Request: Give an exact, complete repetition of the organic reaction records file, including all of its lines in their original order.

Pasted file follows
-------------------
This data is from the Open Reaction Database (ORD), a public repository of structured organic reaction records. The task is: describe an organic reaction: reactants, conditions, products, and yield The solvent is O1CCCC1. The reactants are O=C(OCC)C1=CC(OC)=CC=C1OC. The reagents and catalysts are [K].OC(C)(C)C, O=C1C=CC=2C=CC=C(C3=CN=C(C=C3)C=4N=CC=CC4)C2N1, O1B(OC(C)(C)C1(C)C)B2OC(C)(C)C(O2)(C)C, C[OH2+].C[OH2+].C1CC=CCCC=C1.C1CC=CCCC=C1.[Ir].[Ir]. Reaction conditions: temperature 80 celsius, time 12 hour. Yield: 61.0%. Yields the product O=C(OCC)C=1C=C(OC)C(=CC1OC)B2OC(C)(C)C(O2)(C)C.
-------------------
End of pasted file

This data is from the Open Reaction Database (ORD), a public repository of structured organic reaction records. The task is: describe an organic reaction: reactants, conditions, products, and yield The solvent is O1CCCC1. The reactants are O=C(OCC)C1=CC(OC)=CC=C1OC. The reagents and catalysts are [K].OC(C)(C)C, O=C1C=CC=2C=CC=C(C3=CN=C(C=C3)C=4N=CC=CC4)C2N1, O1B(OC(C)(C)C1(C)C)B2OC(C)(C)C(O2)(C)C, C[OH2+].C[OH2+].C1CC=CCCC=C1.C1CC=CCCC=C1.[Ir].[Ir]. Reaction conditions: temperature 80 celsius, time 12 hour. Yield: 61.0%. Yields the product O=C(OCC)C=1C=C(OC)C(=CC1OC)B2OC(C)(C)C(O2)(C)C.